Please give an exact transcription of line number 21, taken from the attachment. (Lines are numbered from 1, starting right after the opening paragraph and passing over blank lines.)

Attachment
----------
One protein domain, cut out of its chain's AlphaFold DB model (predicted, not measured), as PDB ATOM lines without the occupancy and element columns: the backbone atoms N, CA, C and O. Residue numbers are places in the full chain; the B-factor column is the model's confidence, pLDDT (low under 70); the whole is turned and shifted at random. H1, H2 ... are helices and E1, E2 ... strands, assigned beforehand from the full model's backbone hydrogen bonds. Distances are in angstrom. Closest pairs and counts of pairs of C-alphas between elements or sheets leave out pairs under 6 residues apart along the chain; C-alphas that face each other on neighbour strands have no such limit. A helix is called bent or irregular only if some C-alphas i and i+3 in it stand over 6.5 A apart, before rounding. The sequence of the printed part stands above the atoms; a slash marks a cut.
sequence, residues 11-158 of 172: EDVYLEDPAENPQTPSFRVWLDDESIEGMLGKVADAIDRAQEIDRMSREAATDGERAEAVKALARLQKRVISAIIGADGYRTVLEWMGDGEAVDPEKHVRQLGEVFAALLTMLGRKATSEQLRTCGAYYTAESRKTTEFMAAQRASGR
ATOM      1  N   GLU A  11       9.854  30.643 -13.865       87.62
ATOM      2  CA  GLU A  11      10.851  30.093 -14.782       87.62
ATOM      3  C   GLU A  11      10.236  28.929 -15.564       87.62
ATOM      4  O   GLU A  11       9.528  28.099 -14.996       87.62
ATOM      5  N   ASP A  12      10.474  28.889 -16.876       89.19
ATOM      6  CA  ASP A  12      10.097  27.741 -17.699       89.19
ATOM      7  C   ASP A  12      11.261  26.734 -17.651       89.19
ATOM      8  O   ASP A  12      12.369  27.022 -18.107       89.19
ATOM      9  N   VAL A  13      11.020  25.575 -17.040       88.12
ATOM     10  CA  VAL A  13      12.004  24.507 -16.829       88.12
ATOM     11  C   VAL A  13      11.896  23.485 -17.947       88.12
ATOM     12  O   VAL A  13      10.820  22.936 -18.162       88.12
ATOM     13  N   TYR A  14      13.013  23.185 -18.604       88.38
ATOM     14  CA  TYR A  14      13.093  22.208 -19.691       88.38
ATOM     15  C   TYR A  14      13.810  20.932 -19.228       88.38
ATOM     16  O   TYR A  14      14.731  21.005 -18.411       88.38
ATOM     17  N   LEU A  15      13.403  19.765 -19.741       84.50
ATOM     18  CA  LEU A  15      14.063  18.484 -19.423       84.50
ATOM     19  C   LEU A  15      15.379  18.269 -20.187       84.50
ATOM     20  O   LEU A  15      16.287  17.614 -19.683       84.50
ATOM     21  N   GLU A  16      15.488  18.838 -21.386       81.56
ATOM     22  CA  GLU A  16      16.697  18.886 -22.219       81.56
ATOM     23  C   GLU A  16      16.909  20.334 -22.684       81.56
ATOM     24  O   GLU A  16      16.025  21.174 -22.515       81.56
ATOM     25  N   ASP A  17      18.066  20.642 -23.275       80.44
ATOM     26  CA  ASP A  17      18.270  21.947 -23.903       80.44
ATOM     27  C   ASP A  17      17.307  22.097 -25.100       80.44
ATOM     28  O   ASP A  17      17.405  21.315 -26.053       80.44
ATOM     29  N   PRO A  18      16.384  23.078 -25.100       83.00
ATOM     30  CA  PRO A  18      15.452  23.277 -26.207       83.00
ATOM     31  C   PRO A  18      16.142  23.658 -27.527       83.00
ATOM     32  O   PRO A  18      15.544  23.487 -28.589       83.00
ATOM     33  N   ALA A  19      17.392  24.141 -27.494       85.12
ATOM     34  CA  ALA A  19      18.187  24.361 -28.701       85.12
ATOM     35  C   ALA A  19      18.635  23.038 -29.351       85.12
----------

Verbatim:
ATOM     20  O   LEU A  15      16.287  17.614 -19.683       84.50